As government and public health officials take aggressive action to slow the spread of the coronavirus pandemic, nearly every individual and organization now feels the impact.
With widespread cancellations and closures in place until further notice, these are uncertain times for everyone. While it might be tempting to tighten the reins on your marketing budget amid concerns about an impending recession, halting spending now could have an even more crippling impact on your future opportunities. Instead, marketers should call upon trusted partners to determine how to pivot their marketing strategy to ensure they stay top of mind for consumers, whether they are moving up their buying timeline or pushing it back.
Our digital marketing agency has been working closely with our clients to respond appropriately to coronavirus concerns and make strategic adjustments in their marketing messages and demand generation tactics.
Here are a few things your organization should consider doing .
In light of the CDC’s latest recommendations to cancel or postpone gatherings of 50 or more people for at least the next eight weeks, many companies have been forced to rethink the way they do business.
At least 10 states have announced closures of all bars and restaurants. More than 30 retailers —including Apple, Nike and REI — have announced closures of all stores through at least the end of March. Starbucks has announced it’s temporarily adopting a “to-go” only model. Many museums and major tourist attractions, including Disney theme parks and stores, have temporarily closed, too. Some museums are offering virtual tours to keep tourists engaged while they stay home.
While there’s no virtual experience that comes close to the magic and thrill of visiting Walt Disney World or attending a concert, social distancing measures are likely to drive more people to shop online. Smart retailers and other businesses can take proactive steps to prepare for this, including:
Enlisting a marketing agency with expertise in all these tactics can help you offer your customers a compelling and consistent experience no matter where they interact with your brand.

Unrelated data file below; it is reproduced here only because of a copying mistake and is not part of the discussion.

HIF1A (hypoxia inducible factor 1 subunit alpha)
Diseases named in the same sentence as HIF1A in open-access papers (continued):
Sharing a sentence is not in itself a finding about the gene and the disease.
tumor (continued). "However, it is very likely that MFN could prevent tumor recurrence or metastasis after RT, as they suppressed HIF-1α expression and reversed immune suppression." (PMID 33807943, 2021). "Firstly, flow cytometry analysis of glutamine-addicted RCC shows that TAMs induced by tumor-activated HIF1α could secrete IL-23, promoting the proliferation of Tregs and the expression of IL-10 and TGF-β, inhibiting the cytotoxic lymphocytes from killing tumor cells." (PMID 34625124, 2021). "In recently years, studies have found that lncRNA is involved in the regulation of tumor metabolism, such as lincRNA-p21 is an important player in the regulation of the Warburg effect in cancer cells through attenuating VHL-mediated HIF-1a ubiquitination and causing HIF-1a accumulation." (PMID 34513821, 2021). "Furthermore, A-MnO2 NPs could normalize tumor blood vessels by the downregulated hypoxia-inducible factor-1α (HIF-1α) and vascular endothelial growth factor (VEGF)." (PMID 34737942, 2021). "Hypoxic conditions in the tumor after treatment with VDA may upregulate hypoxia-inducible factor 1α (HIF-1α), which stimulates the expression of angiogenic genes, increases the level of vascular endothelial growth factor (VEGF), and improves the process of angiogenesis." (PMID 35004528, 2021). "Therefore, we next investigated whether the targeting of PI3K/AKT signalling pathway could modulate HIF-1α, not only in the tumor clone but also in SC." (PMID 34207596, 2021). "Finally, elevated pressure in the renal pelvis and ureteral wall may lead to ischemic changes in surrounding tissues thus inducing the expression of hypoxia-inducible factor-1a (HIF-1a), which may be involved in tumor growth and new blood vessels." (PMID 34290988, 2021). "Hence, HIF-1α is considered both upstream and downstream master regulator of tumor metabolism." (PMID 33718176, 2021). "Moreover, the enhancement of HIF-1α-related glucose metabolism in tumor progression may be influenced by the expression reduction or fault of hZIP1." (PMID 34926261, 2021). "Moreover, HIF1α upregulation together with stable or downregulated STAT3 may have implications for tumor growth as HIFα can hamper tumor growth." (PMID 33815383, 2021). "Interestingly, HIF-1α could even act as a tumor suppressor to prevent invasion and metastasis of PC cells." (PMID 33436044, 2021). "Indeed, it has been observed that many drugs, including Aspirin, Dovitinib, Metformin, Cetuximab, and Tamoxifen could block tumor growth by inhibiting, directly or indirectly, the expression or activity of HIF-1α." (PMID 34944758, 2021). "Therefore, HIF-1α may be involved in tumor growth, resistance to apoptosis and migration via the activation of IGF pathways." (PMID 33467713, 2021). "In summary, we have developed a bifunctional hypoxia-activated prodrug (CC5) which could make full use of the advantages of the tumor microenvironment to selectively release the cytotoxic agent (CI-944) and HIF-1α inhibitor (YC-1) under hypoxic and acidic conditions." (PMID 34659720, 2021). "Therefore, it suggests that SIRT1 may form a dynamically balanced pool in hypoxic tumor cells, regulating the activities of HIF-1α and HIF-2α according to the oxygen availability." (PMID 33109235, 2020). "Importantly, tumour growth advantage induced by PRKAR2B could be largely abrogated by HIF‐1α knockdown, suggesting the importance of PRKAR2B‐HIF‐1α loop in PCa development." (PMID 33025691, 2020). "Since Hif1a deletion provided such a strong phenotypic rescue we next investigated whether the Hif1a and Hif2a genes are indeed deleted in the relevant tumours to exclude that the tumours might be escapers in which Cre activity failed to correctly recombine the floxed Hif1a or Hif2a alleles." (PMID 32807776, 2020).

Dozens of brands have suspended, delayed or shifted planned marketing campaigns in light of the coronavirus. AdAge has been keeping a running list of how brands are responding.
For instance, Ford delayed a big announcement about bringing back the Bronco, while companies like Jersey Mike’s had to re-evaluate ads planned to run during the NCAA tournament. Hershey changed an ad campaign that emphasized hugs and handshakes, while KFC pulled advertising that focused on finger-licking after receiving complaints it was inappropriate during a time when health officials are reminding people of good hygiene practices.
As they navigate this uncharted territory, brands should respond with empathy and sensitivity to the world’s concerns. That includes carefully considering all social media posts and how they might be received in the midst of the crisis. If your brand is known for its biting humor, this might be a time to tone it down.
While some brands might need to redirect digital advertising focused on specific services, others have expanded opportunities to meet needs.
For instance, many companies in healthcare, online learning, business technology, environmental services or commercial cleaning will likely be in even greater demand. They should consider how searches related to their services are evolving and ensure they have the right message and content to help prospects learn more.
The cancellation of trade shows and conferences means many companies have lost a major source of leads they count on every year. However, there are still plenty of opportunities to connect with prospects if you’re willing to think outside the booth.
Here are a few ideas to consider:
Many brands are already seeing success with these digital marketing strategies. To be effective, however, they need to be intentional. That means having a budget, a plan for how and where you will promote each, who you will target and how you will measure success.
In a crisis like this one, silence is the worst possible response. If your brand refuses to address critical issues, the conversation will continue without your input. Your customers will look for answers wherever they can find them, and misleading information can proliferate in the absence of those answers.
No matter who your customers are, they will expect to hear a proactive response from you. They’ll want to know some basic information, including:
Your company should form a crisis communications task force if you don’t already have one to handle those responses on a daily basis. You should have a plan for responding to employee concerns, customer questions and media inquiries. Your marketing agency can help you develop messaging and share it through all channels, including your website, email, blog and social media.
Even if your customers aren’t buying right now, you can stay at the top of their minds by considering their needs and providing value through challenging times.
Educational content that helps to solve their most pressing problems will always be in demand. So will inspiring videos, creative designs and innovative ideas shared by your company’s leadership.
While the coronavirus pandemic has already had a significant impact on the business community and the economy, your company still has plenty of opportunities to be there for your customers and prospects through the crisis. Although it’s frustrating to back away from face-to-face interactions, you can offset some of that impact by ramping up your online presence. If you need help planning your next move or revisiting your marketing strategy in response to the coronavirus crisis, we’re here to help.